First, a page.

May 11, 2021

In This Issue...

Welcome New Member
Best Practices Forum
Member News
Research and Resources
In the News
Job Announcements


The National Association of County Park and Recreation Officials is a non-profit professional organization that advances official policies that promote county and regional park and recreation issues while providing members with opportunities to network, exchange ideas and best practices, and enhance professional development.

Learn more about us at:


The next issue of NACPRO News will be delivered on May 25, 2021.

If you have news or an article to share, please send it to the editor by May 24.

Brenda Adams-Weyant
(814) 927-8212
[email protected]

NACPRO's Sponsors

Pilot Rock logo

Job Announcements

Oakland County Parks and Recreation
Pontiac, Michigan
Salary: $123,636 - $165,647 year
Closing Date: Jun 3, 2021

Parks Director
Dakota County Parks
Apple Valley, MN
Salary: $98,598 - $154,059 year
Application Deadline: May 17, 2021

Botanical Gardens Manager
NOVA Parks (Northern Virginia Regional Park Authority)
Vienna, Virginia
Salary: $60,319 - $72,623 year
Closing date: Open until filled

Got a vacancy to fill? NACPRO will post your vacancy on our website and email a copy to our mailing list of over 1100 parks and recreation professionals for a fee of $100 for NACPRO members and $200 for non-members. NACPRO membership is $90/person.

For more information:

Welcome New Member

Ms. Sabrina Landreth, General Manager
East Bay Regional Park District
Oakland, California


Best Practices Forum

Got an issue you need advice on? Or a best practice you want to share? Send us the details and we will publish it in the next NACPRO News.


Member News

Online series will show impact of MetroParks on Dayton region
Courtesy of

OHIO - A new online series will show how Five Rivers MetroParks has impacted the development of the Dayton region not only in the past but in the years to come.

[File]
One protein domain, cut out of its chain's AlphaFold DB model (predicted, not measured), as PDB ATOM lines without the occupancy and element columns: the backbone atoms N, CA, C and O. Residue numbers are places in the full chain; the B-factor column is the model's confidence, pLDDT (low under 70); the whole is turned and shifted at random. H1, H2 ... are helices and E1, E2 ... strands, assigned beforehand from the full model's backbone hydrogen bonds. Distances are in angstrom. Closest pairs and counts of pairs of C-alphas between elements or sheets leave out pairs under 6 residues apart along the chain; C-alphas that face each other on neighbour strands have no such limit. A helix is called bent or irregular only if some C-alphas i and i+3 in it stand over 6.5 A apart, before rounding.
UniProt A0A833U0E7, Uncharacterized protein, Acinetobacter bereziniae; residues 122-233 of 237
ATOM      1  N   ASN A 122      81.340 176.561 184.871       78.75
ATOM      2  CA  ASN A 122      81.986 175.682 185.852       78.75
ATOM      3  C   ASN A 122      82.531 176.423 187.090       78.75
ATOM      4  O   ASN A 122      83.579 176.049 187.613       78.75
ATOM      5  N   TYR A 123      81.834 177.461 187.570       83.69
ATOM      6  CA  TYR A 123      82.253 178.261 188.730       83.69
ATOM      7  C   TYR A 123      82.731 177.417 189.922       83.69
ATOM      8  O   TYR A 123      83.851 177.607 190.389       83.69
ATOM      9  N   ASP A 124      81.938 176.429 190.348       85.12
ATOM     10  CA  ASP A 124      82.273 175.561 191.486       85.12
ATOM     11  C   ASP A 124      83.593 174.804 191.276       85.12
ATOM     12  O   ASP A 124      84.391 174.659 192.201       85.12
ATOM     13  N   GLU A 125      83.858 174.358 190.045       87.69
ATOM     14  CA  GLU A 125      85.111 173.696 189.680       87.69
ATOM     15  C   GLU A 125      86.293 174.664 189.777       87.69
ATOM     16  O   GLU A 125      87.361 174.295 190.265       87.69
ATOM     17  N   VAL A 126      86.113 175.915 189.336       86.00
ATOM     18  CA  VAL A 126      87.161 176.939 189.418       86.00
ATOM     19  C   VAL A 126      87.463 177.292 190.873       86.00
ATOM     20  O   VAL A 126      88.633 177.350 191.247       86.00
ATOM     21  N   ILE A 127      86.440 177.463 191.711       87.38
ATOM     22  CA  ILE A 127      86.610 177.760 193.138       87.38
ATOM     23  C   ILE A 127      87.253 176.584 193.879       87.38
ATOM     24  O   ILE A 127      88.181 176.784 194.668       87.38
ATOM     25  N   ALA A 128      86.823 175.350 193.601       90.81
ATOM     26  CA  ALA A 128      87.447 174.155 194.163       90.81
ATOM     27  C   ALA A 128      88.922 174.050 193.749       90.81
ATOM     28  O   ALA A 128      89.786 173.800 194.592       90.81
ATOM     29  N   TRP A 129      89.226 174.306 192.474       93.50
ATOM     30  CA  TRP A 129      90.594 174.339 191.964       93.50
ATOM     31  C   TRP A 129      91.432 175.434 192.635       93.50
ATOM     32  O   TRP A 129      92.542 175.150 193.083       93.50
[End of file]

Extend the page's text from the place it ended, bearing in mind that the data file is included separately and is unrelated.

The series, called Decoding Nature, will debut in June on a local streaming service called Nearu TV. Decoding Nature shares the past, present and future of Five Rivers MetroParks and the role access to nature has played in the Dayton region’s development.

Read more:


Research and Resources

Rochester Parks and Recreation Launching 'No Mow May'
Courtesy of

MINNESOTA - If you don't like cutting the grass, you might have a good excuse to keep the lawnmower stored. Starting May 1st, Rochester Parks and Recreation is launching "No Mow May", encouraging homeowners not to mow their lawns for a month.

"Pollinators are an integral part of our ecosystem and we really want to be able to encourage the health and habitat of the future for pollinators," said the city's urban forestry program coordinator Alison Litchy.

Read more:


Diversity, Equity and Inclusion in Parks and Recreation Report
Courtesy of NRPA

Park and recreation professionals are essential, serving on the front lines of many of today's most pressing challenges. Through their park and recreation agencies, they advance community health, resiliency and overall well-being. Given their mission to make communities better places to live, learn, work and play, park and recreation agencies are in a unique position to champion efforts that advance diversity, equity and inclusion (DEI). By assuring representation of diverse life experiences and voices, park and recreation professionals will better reflect the communities their agencies serve. Inequity is the ultimate challenge facing our nation, and parks and recreation can make a profound difference. Read this new report, which highlights the role park and recreation professionals and their agencies play in championing DEI efforts.

Read more:


Health Benefits of Nature and Fresh Air for Outdoor Adult Fitness Parks
Courtesy of PlayCore

It is widely accepted that being outdoors often is good for people. Several studies have shown additional benefits to outdoor vs. indoor exercise, including improved mental well-being and physiological health, along with emerging evidence of benefits at the physiological, psychological, and social levels, which suggests that outdoor exercise is important for disease prevention. In addition, evidence shows that people who partake in outdoor exercise may improve adherence rates to regular exercise, thereby driving positive health behavior change.

Read more:


ADA Checklists for Recreation Facilities
Courtesy of the New England ADA Center

The Americans with Disabilities Act (ADA) requires state and local governments, businesses and non-profit organizations to provide goods, services and programs to people with disabilities on an equal basis with the rest of the public.

Some people think that only new construction and alterations need to be accessible and that older facilities are "grandfathered", but that's not true. Because the ADA is a civil rights law and not a building code, older facilities are often required to be accessible to ensure that people with disabilities have an equal opportunity to participate.

The ADA has different requirements for state and local governments and for places of public accommodation (businesses and non-profit organizations that service the public).